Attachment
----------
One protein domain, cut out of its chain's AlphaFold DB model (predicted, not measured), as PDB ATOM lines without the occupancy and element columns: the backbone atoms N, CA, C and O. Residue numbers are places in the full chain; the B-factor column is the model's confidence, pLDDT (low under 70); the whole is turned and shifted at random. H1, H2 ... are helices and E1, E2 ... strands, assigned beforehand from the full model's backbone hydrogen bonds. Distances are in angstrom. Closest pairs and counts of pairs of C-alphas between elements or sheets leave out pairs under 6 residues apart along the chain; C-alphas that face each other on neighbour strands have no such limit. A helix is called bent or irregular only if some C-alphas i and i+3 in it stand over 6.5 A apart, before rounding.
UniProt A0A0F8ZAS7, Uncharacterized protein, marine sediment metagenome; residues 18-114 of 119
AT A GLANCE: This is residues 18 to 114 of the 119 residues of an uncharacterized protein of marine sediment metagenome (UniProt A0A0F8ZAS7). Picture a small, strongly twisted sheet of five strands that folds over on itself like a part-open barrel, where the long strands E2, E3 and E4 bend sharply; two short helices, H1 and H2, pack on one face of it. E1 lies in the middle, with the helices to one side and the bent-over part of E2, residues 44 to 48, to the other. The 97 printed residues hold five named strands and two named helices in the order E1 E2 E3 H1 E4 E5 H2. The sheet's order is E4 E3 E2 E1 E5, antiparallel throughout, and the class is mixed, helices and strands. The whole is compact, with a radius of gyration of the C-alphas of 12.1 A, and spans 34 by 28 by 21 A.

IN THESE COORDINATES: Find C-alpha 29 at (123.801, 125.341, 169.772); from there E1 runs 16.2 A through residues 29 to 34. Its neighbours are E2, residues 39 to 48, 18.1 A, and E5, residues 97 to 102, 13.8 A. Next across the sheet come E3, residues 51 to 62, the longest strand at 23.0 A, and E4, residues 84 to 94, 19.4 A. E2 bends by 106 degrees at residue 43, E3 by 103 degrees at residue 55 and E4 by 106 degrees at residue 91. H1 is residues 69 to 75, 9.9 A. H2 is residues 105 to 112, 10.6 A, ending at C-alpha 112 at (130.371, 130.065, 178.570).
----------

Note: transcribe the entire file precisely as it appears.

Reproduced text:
One protein domain, cut out of its chain's AlphaFold DB model (predicted, not measured), as PDB ATOM lines without the occupancy and element columns: the backbone atoms N, CA, C and O. Residue numbers are places in the full chain; the B-factor column is the model's confidence, pLDDT (low under 70); the whole is turned and shifted at random. H1, H2 ... are helices and E1, E2 ... strands, assigned beforehand from the full model's backbone hydrogen bonds. Distances are in angstrom. Closest pairs and counts of pairs of C-alphas between elements or sheets leave out pairs under 6 residues apart along the chain; C-alphas that face each other on neighbour strands have no such limit. A helix is called bent or irregular only if some C-alphas i and i+3 in it stand over 6.5 A apart, before rounding.
UniProt A0A0F8ZAS7, Uncharacterized protein, marine sediment metagenome; residues 18-114 of 119
AT A GLANCE: This is residues 18 to 114 of the 119 residues of an uncharacterized protein of marine sediment metagenome (UniProt A0A0F8ZAS7). Picture a small, strongly twisted sheet of five strands that folds over on itself like a part-open barrel, where the long strands E2, E3 and E4 bend sharply; two short helices, H1 and H2, pack on one face of it. E1 lies in the middle, with the helices to one side and the bent-over part of E2, residues 44 to 48, to the other. The 97 printed residues hold five named strands and two named helices in the order E1 E2 E3 H1 E4 E5 H2. The sheet's order is E4 E3 E2 E1 E5, antiparallel throughout, and the class is mixed, helices and strands. The whole is compact, with a radius of gyration of the C-alphas of 12.1 A, and spans 34 by 28 by 21 A.

IN THESE COORDINATES: Find C-alpha 29 at (123.801, 125.341, 169.772); from there E1 runs 16.2 A through residues 29 to 34. Its neighbours are E2, residues 39 to 48, 18.1 A, and E5, residues 97 to 102, 13.8 A. Next across the sheet come E3, residues 51 to 62, the longest strand at 23.0 A, and E4, residues 84 to 94, 19.4 A. E2 bends by 106 degrees at residue 43, E3 by 103 degrees at residue 55 and E4 by 106 degrees at residue 91. H1 is residues 69 to 75, 9.9 A. H2 is residues 105 to 112, 10.6 A, ending at C-alpha 112 at (130.371, 130.065, 178.570).